Another great reminder on just how wide the gulf is on the drive between Akron and Cleveland. The sniping continues over a 25-year old's decision to take his fame to South Beach, and his full-page ad in the Beacon Journal thanking Akron (but not Cleveland) for the good times.
Mapquest notes the drive from Akron to Cleveland is 39.27 miles and takes 47 minutes. It might was well be far enough, however, to warrant a jet flight when it comes to LeBron James.
There was another outpouring of hurt and outrage today from fans still smarting from LeBron's poorly executed "Decision" broadcast where he decided to exercise his free agent rights and head south to Miami. At no time did he disrespect his hometown (Akron) nor the town where he worked (Cleveland) but the vast majority of those in northeast Ohio were not happy with what they felt was a divorce notice served on national cable television.
The vitriol on local television, radio and websites following the announcement was, I suspect, expected. The jilted hate him and burn their jerseys; the disappointed won't root for him but respect his right to make a decision; the ones who grew up with him are sad he won't be playing home but recognize he's still from, of and by Akron.
I'm in the second camp, leaning toward the third. Not happy with the way he did it, but embrace the fact America is still a land of opportunity and if he decides the greater opportunity is in a Heat uniform more power to him.
We had him here for 11 years; with Akron, he did win championships with St. Vincent St. Mary. With Cleveland, he got close but no rings. With Akron, he's supported plenty of charities and put his name behind events such as the Bikeathon this weekend. He never claimed to be from Cleveland; he consistently reminded reporters, announcers and anyone interested he was from Akron.
Akron and the rest of the "plus" suburbs in northeast Ohio get the difference. Cleveland doesn't.
Cleveland will crab that LeBron owes them more; he should have bought the ad in the PD; he shouldn't have waited until Z did his full-page thank you. They're missing the point.
This isn't about them, it's about LeBron's relationship with his hometown, not the place where he worked. It's about him and us. It's about keeping alive that part of his heritage that still lives on the playground courts of West Akron where he started his journey. It's about that muscle memory that binds him to the gymnasium at St. V, and the JAR, and the local Akron area high schools where he faced his first true challenges. It's about the school where he and his friends were able to do something special, and bring home state championships for family and neighbors who knew him for who he was instead of what the NBA marketing machine wanted us to believe him to be.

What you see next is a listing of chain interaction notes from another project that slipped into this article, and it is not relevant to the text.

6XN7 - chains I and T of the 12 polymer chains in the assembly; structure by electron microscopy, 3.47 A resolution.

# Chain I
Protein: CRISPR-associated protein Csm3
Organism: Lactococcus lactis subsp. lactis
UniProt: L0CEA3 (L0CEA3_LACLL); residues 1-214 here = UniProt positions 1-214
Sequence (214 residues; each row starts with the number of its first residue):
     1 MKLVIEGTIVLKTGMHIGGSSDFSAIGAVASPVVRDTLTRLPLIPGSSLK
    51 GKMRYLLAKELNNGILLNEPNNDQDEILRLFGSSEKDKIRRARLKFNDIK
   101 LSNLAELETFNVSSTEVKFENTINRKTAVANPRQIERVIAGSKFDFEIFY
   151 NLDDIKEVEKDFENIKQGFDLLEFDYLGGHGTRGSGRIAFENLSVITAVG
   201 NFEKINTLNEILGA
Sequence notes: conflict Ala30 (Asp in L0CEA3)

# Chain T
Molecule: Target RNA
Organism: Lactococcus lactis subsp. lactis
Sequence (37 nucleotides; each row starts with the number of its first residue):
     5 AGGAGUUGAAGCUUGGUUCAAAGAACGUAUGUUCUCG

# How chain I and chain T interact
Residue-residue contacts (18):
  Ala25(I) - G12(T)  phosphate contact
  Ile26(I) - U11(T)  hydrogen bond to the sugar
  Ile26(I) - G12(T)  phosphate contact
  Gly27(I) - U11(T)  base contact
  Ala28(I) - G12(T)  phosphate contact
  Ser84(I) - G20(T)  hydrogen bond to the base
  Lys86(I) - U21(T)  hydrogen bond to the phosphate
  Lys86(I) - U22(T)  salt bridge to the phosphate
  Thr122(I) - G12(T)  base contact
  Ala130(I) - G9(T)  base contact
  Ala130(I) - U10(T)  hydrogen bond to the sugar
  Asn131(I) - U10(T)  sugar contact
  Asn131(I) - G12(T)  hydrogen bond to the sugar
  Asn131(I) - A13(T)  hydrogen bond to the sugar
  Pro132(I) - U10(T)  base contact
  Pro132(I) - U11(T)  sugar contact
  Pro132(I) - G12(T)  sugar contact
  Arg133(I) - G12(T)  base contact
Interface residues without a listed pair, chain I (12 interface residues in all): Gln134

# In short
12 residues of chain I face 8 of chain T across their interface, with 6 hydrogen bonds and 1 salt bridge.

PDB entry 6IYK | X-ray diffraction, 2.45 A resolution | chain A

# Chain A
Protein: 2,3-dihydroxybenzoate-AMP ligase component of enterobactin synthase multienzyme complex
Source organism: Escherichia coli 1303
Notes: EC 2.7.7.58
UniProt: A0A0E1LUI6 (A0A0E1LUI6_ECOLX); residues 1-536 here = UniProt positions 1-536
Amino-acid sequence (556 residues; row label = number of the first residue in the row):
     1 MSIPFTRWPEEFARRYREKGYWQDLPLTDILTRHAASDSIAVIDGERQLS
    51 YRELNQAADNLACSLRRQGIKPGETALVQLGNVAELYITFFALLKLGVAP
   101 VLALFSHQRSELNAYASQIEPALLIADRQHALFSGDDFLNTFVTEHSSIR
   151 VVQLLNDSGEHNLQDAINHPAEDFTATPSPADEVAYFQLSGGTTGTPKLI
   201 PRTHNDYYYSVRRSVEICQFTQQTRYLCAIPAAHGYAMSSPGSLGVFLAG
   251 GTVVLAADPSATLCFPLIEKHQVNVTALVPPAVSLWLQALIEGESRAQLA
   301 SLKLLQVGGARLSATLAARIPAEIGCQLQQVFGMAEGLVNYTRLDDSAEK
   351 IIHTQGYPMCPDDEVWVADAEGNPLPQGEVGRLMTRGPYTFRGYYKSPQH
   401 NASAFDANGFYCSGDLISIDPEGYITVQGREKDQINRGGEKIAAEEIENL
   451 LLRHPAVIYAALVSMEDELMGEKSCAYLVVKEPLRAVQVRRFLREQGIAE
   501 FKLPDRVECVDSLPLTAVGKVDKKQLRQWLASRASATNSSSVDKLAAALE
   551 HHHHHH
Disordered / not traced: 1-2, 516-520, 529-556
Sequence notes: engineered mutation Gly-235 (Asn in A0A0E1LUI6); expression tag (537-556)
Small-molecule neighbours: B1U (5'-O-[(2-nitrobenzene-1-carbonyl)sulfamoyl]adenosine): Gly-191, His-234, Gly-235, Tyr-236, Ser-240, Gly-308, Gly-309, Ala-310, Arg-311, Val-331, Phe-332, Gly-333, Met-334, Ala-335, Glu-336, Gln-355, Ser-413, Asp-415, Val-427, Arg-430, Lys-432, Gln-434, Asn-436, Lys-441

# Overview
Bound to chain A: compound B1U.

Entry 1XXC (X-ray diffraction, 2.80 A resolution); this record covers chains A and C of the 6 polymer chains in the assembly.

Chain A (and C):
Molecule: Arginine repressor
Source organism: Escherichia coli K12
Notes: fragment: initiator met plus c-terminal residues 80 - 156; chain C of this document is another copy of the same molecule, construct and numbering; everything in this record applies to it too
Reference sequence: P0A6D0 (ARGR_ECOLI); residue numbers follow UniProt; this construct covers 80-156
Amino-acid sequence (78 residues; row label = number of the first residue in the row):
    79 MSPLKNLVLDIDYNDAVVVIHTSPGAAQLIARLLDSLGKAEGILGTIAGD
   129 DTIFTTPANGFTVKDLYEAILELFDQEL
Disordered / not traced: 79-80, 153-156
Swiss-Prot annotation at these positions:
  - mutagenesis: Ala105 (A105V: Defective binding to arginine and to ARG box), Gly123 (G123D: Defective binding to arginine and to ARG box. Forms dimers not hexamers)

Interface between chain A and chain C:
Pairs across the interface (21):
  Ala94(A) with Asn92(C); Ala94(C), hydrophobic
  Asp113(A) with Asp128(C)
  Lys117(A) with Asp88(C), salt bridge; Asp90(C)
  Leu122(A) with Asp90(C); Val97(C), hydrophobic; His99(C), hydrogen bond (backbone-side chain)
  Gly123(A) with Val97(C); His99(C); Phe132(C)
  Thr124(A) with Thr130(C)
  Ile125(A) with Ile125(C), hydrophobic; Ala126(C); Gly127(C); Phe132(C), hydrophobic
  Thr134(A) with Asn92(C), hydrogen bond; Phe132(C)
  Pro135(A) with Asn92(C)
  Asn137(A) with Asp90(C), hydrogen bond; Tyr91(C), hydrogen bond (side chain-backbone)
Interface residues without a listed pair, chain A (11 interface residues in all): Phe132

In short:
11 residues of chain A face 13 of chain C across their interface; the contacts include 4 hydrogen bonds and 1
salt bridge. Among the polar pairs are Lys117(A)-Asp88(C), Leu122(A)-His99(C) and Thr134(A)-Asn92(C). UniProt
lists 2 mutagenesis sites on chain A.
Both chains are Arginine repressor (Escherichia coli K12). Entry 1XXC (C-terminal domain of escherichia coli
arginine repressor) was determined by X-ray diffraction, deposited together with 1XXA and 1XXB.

The most disappointing aspect of the past month is seeing the business side of what LeBron has become, exemplified by the cynical ride on ESPN and "The Decision" but also the stories now making their way out of the Cavaliers organization on how far they bent over to make him happy. But he's not the kid on our playgrounds, or playing in our high school gyms anymore. He's the 25-year old who, like so many of his age in northeast Ohio, saw greener pastures elsewhere and decided to embrace his version of his future rather than be tied to someone else's expectations.
Critics will say the Beacon Journal ad is just another cynical chapter in LeBron's continued marketing. If that were true, how come his continued workouts at Akron General's Wellness Center aren't included? His pick-up games at the SVSM gym? His going about his everyday business in his hometown?
It's done. Take the high road. You can wish him well for his time spent here without cheering his success with Miami. His decision was whether or not to stay; our decision is whether to move forward or wallow in this over and over again.
Want something to really wallow in? How about all those other 20 and 30-somethings who think northeast Ohio is a great place to grow up and be from, not in?